We introduce a simple neural encoder architecture that can be trained using an unsupervised contrastive learning objective which gets its positive samples from data-augmented k-Nearest Neighbors search. We show that when built on top of recent self-supervised audio representations, this method can be applied iteratively and yield competitive SSE as evaluated on two tasks: query-by-example of random sequences of speech, and spoken term discovery. On both tasks our method pushes the state-of-the-art by a significant margin across 5 different languages. Finally, we establish a benchmark on a query-by-example task on the LibriSpeech dataset to monitor future improvements in the field.
This paper envisions a multi-agent system for detecting the presence of hate speech in online social media platforms such as Twitter and Facebook. We introduce a novel framework employing deep learning techniques to coordinate the channels of textual and im-age processing. Our experimental results aim to demonstrate the effectiveness of our methods for classifying online content, training the proposed neural network model to effectively detect hateful instances in the input. We conclude with a discussion of how our system may be of use to provide recommendations to users who are managing online social networks, showcasing the immense potential of intelligent multi-agent systems towards delivering social good.
In order to achieve high accuracy for machine learning (ML) applications, it is essential to employ models with a large number of parameters. Certain applications, such as Automatic Speech Recognition (ASR), however, require real-time interactions with users, hence compelling the model to have as low latency as possible. Deploying large scale ML applications thus necessitates model quantization and compression, especially when running ML models on resource constrained devices. For example, by forcing some of the model weight values into zero, it is possible to apply zero-weight compression, which reduces both the model size and model reading time from the memory. In the literature, such methods are referred to as sparse pruning. The fundamental questions are when and which weights should be forced to zero, i.e. be pruned. In this work, we propose a compressed sensing based pruning (CSP) approach to effectively address those questions. By reformulating sparse pruning as a sparsity inducing and compression-error reduction dual problem, we introduce the classic compressed sensing process into the ML model training process. Using ASR task as an example, we show that CSP consistently outperforms existing approaches in the literature.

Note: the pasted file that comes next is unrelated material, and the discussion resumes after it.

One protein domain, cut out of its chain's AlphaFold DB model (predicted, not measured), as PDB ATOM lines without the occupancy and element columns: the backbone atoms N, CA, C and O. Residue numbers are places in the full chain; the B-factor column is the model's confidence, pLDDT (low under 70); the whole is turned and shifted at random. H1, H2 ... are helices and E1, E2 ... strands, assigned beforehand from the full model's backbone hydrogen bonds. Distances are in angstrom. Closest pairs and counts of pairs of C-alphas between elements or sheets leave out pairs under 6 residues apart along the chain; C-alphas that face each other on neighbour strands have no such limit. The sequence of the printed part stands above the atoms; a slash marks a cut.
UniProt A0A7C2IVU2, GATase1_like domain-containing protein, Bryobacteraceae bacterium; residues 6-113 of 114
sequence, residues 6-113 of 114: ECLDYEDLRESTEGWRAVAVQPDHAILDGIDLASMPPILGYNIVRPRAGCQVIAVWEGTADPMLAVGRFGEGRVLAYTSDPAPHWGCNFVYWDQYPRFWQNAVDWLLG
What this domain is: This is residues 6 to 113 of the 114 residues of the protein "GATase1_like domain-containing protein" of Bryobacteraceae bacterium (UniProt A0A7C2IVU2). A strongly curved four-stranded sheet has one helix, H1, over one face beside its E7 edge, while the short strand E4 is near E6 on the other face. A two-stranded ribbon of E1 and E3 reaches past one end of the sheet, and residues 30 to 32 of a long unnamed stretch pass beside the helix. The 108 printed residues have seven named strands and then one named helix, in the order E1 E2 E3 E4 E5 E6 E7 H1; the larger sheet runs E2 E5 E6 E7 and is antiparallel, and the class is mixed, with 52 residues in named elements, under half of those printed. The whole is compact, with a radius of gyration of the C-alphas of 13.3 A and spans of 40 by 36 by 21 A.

We consider the problem of disambiguating the lemma and part of speech of ambiguous words in morphologically rich languages. We propose a method for disambiguating ambiguous words in context, using a large un-annotated corpus of text, and a morphological analyser -- with no manual disambiguation or data annotation. We assume that the morphological analyser produces multiple analyses for ambiguous words. The idea is to train recurrent neural networks on the output that the morphological analyser produces for unambiguous words. We present performance on POS and lemma disambiguation that reaches or surpasses the state of the art -- including supervised models -- using no manually annotated data. We evaluate the method on several morphologically rich languages.
We propose a system to develop a basic automatic speech recognizer(ASR) for Cantonese, a low-resource language, through transfer learning of Mandarin, a high-resource language. We take a time-delayed neural network trained on Mandarin, and perform weight transfer of several layers to a newly initialized model for Cantonese. We experiment with the number of layers transferred, their learning rates, and pretraining i-vectors. Key findings are that this approach allows for quicker training time with less data. We find that for every epoch, log-probability is smaller for transfer learning models compared to a Cantonese-only model. The transfer learning models show slight improvement in CER.
Designing a speech-to-intent (S2I) agent which maps the users' spoken commands to the agents' desired task actions can be challenging due to the diverse grammatical and lexical preference of different users. As a remedy, we discuss a user-taught S2I system in this paper. The user-taught system learns from scratch from the users' spoken input with action demonstration, which ensure it is fully matched to the users' way of formulating intents and their articulation habits. The main issue is the scarce training data due to the user effort involved. Existing state-of-art approaches in this setting are based on non-negative matrix factorization (NMF) and capsule networks. In this paper we combine the encoder of an end-to-end ASR system with the prior NMF/capsule network-based user-taught decoder, and investigate whether pre-training methodology can reduce training data requirements for the NMF and capsule network. Experimental results show the pre-trained ASR-NMF framework significantly outperforms other models, and also, we discuss limitations of pre-training with different types of command-and-control(C&C) applications.